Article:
When U2 releases their first new studio album since 2009’s No Line on the Horizon, there will be at least one song that most of their fans already own.
During a Super Bowl commercial, U2 offered the single “Invisible” for free on iTunes, with Bank of America pledging $1 to The Global Fund to Fight AIDS, Tuberculosis and Malaria for every download. Read More
The spread of malaria is one of the most significant threats to people—particularly children—in the developing world. Manu Prakash, a Stanford University assistant professor and bioengineer, understood that the ability to properly diagnose the illness with the use of lab-quality imaging equipment is key in distributing the proper treatment and preventing deaths from the disease. With the goal of testing a million people a year, Prakash and his team created the ingenious “Foldscope,” a microscope that’s made almost entirely from folded paper, that costs just 50 cents apiece to make. Because they require no power source and no mechanical elements, the Foldscopes are also incredibly durable. As Prakash explains in this video from Stanford, “One of the things that’s been shown over and over again is, if you put in an infrastructure to fight malaria that’s scalable and sustainable, than you get retraction of malaria in different regions.” Prakash believes that this brilliant new tool could provide just that ... Discuss
Doctors are grappling with a lethal new strain of gonorrhea (your great-grandparents called it "the clap") that's immune to antibiotics and can “put someone into septic shock and death in a matter of days. This is very dangerous," said Alan Christianson, who is a doctor of naturopathic medicine in Phoenix. "We need to move now before it gets out of hand.” The strain was discovered in a Japanese sex worker back in 2011, and has so far baffled scientists who are trying to treat it. If it starts to spiral out of control, doctors warn that it “might be a lot worse than AIDS” ... Discuss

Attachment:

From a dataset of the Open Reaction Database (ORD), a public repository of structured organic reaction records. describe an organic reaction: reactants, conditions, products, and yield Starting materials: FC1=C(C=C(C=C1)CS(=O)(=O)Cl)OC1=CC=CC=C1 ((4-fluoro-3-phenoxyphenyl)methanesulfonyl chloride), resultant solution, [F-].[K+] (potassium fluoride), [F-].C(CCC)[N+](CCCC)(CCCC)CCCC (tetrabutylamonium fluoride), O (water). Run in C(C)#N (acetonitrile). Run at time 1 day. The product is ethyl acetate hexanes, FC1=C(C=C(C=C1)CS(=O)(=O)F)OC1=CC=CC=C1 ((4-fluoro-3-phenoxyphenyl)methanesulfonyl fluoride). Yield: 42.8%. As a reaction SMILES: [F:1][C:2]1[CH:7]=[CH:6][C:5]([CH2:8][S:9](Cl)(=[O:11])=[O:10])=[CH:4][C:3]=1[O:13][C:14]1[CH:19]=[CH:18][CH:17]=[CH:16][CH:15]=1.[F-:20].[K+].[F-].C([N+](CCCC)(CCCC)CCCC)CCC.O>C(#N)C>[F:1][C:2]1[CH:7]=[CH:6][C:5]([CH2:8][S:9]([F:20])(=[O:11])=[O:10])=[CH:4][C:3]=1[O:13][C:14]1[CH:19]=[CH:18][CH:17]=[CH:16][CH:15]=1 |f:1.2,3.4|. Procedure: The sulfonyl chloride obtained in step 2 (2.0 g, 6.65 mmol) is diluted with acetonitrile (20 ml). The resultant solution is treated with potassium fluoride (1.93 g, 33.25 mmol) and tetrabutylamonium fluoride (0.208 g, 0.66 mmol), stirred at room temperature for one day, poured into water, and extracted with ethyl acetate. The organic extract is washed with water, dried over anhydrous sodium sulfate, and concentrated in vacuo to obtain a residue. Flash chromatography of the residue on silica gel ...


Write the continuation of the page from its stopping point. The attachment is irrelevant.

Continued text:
Yeah, it's true. It's only been tested on mice so far, but the results are tremendously promising for an antibody Stanford researchers have been experimenting with that blocks the body from "eating" cancer cells. Researchers have injected mice with human breast, ovary, colon, bladder, brain, liver and prostate tumors, and their new drug has killed the tumors every time. According to Irving Weissman of the Stanford University School of Medicine in Palo Alto, California: "We showed that even after the tumor has taken hold, the antibody can either cure the tumor or slow its growth and prevent metastasis." The drug has an unfortunate side effect of tricking the immune system into attacking healthy cells, but the relative damage was insignificant compared to what cancer would have done to them. All told, the results are exciting enough to warrant a $20 million grant and permission to move forward into human testing ... Discuss